Paranormal investigators of the Victorian era (1837-1901) certainly refined and advanced ghost hunting. But they didn’t invent it. Night-long stakeouts, investigation teams, struggles with skeptics — even the term “ghost hunter” — all appeared before the Victorians.
In Certain Nocturnal Disturbances, historian Tim Prasil narrates and analyzes famous and forgotten cases from the deep roots of ghost hunting. He shares insights into spectral manifestations of centuries ago while making surprising connections to paranormal investigation today.
218 pages, trade paperback
Jay Rothermel, who reviews books at Easily Distracted: A Reader’s Diversions, writes:
Certain Nocturnal Disturbances covers a period usually given short shrift in standard histories. It also provides vital context into the period preceding the emergence of Le Fanu, Poe, and Gogol, fathers of supernatural fiction. As such, it is invaluable.
Read the Introduction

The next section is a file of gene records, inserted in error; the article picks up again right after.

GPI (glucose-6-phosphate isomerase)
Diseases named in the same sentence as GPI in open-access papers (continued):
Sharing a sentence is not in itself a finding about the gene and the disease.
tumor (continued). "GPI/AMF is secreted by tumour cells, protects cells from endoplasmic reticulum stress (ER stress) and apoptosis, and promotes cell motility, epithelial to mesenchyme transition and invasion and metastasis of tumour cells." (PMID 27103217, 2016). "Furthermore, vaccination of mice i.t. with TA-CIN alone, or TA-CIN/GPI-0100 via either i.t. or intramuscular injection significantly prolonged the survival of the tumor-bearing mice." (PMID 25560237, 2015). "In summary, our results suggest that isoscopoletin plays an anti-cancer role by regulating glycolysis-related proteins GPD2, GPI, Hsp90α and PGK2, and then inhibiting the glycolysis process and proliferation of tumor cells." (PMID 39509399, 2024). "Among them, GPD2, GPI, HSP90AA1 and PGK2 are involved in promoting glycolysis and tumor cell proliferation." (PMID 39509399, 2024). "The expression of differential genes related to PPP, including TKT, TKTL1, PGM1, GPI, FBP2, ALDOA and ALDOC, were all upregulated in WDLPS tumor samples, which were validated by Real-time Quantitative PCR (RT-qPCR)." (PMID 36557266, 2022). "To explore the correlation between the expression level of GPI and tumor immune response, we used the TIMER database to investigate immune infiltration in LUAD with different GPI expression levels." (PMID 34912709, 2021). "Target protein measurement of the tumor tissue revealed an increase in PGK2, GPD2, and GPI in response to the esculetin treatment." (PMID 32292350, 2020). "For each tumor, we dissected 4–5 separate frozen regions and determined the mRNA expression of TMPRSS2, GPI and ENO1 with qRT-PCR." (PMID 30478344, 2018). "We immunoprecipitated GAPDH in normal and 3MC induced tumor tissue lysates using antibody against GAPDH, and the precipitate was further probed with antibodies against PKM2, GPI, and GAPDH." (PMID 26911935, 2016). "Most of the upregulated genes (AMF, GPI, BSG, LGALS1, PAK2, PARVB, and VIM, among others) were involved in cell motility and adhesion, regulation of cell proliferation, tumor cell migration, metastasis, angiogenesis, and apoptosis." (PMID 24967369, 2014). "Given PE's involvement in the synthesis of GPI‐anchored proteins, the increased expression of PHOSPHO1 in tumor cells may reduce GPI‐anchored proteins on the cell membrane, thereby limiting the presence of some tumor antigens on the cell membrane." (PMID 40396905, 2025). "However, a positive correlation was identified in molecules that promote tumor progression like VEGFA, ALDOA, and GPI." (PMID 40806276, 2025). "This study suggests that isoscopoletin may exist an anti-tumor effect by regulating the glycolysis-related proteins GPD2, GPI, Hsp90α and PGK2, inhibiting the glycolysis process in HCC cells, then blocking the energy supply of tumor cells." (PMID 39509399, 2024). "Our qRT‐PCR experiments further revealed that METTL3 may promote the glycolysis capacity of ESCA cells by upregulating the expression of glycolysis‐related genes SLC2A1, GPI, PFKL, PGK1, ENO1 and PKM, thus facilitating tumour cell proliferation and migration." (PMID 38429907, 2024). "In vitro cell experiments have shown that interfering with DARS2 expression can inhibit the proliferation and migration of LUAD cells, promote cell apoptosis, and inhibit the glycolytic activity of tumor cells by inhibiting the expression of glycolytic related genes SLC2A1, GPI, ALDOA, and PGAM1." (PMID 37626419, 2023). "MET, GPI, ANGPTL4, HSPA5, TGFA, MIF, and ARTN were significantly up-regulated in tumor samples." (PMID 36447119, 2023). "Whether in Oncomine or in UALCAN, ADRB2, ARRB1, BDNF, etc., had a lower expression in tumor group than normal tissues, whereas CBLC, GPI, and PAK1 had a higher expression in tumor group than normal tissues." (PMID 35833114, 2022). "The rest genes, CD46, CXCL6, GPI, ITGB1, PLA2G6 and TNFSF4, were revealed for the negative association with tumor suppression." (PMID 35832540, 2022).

To get a sense of Certain Nocturnal Disturbances: Ghost Hunting Before the Victorians, here’s a .pdf version of the introduction:
(Scholars: despite appearances, the pagination here is different from the actual book, so cite this source as a .pdf retrieved online.)
Listen to My Interview About the Book
Patrick Keller and I discuss Certain Nocturnal Disturbances on his Big Séance Podcast. You can hear by clicking on the image or link below.
How Old Is the Term “Ghost Hunt”?
Learn more about early uses of “ghost hunt,” “ghost hunting,” and “ghost hunter(s)” in novels, newspaper and magazine articles, plays, and more at the Rise of the Term “Ghost Hunt” TARDIS page.
Historical Documents Related
to the Cock Lane Ghost
One of the most famous investigations discussed in Certain Nocturnal Disturbances was focused on the Cock Lane Ghost. This controversial case occurred in London in 1762, and it featured a spirit purportedly communicating (with “one knock for yes and two knocks for no”) to accuse a man of murder! I chronicle the story and link original documents on a page called The Cock Lane TARDIS.